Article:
• Breanna Gunn says:

      4 months is very young, and it’s also fairly common for babies to experience a sleep regression at this age. Be sure to check with your doctor about his nighttime feeding needs, because he may be genuinely hungry, or experiencing a growth spurt. Good luck!

  • britraebasham says:

    Daycare is ruining my girls!!!!
     
    Our provider swears that she tries to get my 15th month old twin girls to take two naps but they scream and wake the other babies up.  I have been noticing that they sleep from 10:30am-12:30pm or maybe 12:30pm-3:30pm during the day.  My husband and I both work full time.  I take the girls and he picks them up.  His commute home can take anywhere from 30-60 mins depending on traffic.  He usually gets home around 6pm and I get home around 6:30pm.  If the girls don’t take a great nap during the day then 98% of the time they fall asleep in the car for 20-50 minutes.  When they get home they want to go straight to bed, and some times won’t eat dinner.  They would rather go to bed with nothing to eat or they’ll scream throughout dinner.  I have tried and tried to convince day care that they need two naps but she just won’t do it since they cry.  I told her to let them cry for a bit but she won’t.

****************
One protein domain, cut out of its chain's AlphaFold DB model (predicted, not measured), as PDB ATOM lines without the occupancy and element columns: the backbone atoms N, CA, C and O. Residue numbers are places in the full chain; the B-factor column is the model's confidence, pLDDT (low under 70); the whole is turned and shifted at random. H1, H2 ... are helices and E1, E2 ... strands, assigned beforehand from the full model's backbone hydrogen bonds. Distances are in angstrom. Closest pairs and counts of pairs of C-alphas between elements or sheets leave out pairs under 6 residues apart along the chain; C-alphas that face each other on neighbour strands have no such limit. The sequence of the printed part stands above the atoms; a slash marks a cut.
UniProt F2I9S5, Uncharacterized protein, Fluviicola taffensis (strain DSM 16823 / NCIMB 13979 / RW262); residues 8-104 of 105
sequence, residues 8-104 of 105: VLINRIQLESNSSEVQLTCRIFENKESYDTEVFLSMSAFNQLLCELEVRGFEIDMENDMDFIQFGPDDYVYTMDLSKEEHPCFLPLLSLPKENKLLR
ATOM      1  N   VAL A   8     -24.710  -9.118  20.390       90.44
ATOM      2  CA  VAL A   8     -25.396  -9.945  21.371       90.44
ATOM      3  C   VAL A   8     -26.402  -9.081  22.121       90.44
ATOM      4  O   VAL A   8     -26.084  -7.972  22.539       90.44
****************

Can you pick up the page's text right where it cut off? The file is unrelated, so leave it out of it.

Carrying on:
When we are at home I really have no issues with them taking two naps.  Gracie will still wake up at 5:30am faithfully.  My question is really three parts:
     
    1.  Since Gracie is getting adequate sleep on the weekends and still waking up at 5:30am, should I just chalk this off as an early riser or try moving her bed time up to 6:30pm?
     
    2. If we put them in the bed at 7pm, what time should they be asleep by?  I have noticed that some times my girls don’t actually fall asleep until 7:45pm-8pm.
     
    3.  If they girls fall asleep in the car during their trip home, should we just make them a bottle and put them to bed?  Or should we wake them up, try to feed and then put them to bed?
     
    Thank you.

    • Breanna Gunn says:

      Great questions! First, I think you need to read this article on early rising to help you with Gracie. You may need to revert back to the Shuffle for a bit to help encourage them to fall asleep, reinforcing that bedtime is for sleeping. I would see if you can keep them awake in the car, maybe sing songs, or ask them engaging questions for the trip home. Good luck!

  • breefawn says:

    britraebasham Great questions! First, I think you need to read this article about early rising: http://www.sleeplady.com/baby-sleep/rise-shine-the-early-waking-toddler. It will help you with Gracie. You may need to revert back to the Shuffle for a bit to help encourage them to fall asleep, reinforcing that bedtime is for sleeping. I would see if you can keep them awake in the car, maybe sing songs, or ask them engaging questions for the trip home. Good luck!

  • breefawn says:

    sylpadil 4 months is very young, and it’s also fairly common for babies to experience a sleep regression at this age. Be sure to check with your doctor about his nighttime feeding needs, because he may be genuinely hungry, or experiencing a growth spurt. Good luck!